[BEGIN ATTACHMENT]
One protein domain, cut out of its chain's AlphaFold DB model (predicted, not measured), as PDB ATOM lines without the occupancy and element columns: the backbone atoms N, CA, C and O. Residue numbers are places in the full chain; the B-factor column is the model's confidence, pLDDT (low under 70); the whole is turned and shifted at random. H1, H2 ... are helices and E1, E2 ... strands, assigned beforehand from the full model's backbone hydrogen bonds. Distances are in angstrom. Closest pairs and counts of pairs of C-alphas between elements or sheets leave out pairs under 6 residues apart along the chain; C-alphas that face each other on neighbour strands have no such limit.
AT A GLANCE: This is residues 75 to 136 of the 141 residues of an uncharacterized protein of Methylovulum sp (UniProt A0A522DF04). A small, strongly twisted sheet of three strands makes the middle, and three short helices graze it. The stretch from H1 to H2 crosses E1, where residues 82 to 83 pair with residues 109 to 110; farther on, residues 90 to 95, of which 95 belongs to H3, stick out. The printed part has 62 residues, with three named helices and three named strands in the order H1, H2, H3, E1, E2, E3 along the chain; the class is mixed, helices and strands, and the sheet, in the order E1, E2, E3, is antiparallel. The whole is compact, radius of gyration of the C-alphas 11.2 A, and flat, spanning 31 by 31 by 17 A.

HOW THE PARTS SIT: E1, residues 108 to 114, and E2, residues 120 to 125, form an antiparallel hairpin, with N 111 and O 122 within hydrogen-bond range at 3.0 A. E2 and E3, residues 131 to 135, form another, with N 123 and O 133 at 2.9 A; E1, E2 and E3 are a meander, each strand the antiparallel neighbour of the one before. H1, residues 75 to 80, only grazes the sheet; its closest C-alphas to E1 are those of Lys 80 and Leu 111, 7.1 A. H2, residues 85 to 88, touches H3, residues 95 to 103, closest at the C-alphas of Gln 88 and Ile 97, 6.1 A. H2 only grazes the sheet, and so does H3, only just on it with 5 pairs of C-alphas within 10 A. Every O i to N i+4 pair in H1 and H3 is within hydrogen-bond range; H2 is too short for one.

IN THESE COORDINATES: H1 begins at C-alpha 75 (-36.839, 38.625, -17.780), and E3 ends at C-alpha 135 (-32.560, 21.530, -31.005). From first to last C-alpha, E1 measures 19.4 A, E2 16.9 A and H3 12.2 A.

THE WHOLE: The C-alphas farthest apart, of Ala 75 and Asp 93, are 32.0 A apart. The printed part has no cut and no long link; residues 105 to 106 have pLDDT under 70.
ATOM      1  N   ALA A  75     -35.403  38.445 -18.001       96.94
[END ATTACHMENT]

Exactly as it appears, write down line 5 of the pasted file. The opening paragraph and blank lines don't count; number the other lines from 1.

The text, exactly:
ATOM      1  N   ALA A  75     -35.403  38.445 -18.001       96.94